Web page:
To get buy-in from students, Eberhart recommends using peer-to-peer contact.
“Younger people want to talk to their peers, get advice from their peers, get recommendations from their peers,” Eberhart says. “The undergrads help us get the word out. They have friends that eat in the dining facilities and they can post on social media. The peer to peer really helps with acceptability.”
Tip #3: Think outside the box
That’s what Allison Smith, MPH, RD, registered dietitian for Campus Dining Services at the University of Colorado in Boulder, and her team did.
They developed #CUCrave - Swipe Right for More Flavor, a poster and social media posting program to entice students to eat more fruits, vegetables, whole grains and other nutritious foods. The “swipe right” concept is meant to simulate common dating applications where you say yes or approve a match—in this case, a healthy food. Each food has a brief “profile” of nutrition information, fun facts and suggestions for use.
“Don’t be afraid to push the limits and think outside the box,” Smith says. “This concept wasn’t initially accepted because it mimicked the online dating idea, but it’s been really well received by the students because it is relatable.”
To generate creative ideas, NCSU’s Eberhart encourages operators to look at what restaurants are doing and how and where your customers spend their time. Students on campus spend a lot of time on social media so they take pictures of their daily Dietitian’s Dish and post it on Twitter, Instagram and Facebook.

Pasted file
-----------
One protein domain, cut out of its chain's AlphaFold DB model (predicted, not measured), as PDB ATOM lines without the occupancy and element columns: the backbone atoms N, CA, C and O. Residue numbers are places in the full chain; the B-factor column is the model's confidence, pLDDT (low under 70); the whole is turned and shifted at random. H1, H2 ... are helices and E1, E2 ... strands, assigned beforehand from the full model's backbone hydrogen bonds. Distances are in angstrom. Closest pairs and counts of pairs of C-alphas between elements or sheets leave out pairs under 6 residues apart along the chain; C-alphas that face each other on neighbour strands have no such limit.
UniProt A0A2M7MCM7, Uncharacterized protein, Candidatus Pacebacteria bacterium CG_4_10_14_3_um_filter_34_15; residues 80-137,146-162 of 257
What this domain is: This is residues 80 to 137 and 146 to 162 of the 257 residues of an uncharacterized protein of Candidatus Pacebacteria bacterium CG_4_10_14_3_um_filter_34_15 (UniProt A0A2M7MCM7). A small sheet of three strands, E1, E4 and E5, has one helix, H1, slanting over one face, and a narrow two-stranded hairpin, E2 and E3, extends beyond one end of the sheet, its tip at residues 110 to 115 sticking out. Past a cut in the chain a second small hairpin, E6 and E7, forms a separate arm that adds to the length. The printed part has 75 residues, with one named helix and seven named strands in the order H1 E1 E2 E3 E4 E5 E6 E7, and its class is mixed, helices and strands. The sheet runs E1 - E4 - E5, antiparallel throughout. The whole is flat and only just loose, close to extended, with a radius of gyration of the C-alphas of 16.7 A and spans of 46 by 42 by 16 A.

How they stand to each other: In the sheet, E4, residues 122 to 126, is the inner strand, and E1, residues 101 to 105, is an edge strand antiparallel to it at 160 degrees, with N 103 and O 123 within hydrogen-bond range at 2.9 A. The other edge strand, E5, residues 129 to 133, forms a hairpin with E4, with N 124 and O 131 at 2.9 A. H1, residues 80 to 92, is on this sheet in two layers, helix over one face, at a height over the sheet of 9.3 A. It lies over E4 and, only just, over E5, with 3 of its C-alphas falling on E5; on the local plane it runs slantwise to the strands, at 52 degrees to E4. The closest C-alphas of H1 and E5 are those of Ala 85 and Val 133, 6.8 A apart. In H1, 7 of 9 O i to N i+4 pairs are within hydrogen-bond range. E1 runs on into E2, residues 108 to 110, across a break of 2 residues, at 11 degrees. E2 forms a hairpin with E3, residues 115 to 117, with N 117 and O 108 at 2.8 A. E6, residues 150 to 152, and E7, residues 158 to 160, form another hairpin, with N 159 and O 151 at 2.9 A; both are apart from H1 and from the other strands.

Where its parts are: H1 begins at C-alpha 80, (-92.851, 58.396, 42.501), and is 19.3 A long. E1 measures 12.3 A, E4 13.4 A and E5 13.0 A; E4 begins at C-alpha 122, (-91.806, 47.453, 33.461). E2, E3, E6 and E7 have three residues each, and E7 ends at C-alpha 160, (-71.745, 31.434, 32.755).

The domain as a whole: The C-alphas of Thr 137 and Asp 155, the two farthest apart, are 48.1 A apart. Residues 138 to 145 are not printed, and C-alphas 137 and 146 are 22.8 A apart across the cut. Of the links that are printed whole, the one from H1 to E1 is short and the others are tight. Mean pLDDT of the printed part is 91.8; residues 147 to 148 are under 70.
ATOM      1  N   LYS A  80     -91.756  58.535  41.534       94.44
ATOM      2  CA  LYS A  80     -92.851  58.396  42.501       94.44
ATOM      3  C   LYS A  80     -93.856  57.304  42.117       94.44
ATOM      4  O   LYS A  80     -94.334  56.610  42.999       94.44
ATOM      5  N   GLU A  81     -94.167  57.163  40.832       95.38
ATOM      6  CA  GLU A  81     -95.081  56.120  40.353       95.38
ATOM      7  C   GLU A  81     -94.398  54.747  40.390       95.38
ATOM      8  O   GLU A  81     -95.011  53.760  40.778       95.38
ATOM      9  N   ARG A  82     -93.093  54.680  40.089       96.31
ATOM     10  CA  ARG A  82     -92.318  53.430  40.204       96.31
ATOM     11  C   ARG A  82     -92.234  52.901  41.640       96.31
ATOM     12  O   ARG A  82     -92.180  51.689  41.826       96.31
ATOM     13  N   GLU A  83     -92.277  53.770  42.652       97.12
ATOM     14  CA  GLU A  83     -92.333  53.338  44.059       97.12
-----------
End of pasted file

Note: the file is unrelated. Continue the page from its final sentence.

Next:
Tip #4: Include point-of-service staff training
Even great ideas will fall flat if you don’t include point-of-service staff in your planning efforts. They are your frontline—the people interacting with your customers face-to-face every day.
Flik’s Cooper and her colleagues understood that without training point-of-service associates, the Pace Yourself program could not have been successful. They took meal portioning training a step further and educated associates about how to talk to students to encourage them to be mindful about their food choices and portions.
Tip #5: Start small
In Eberhart’s words, “start with what you can do well.”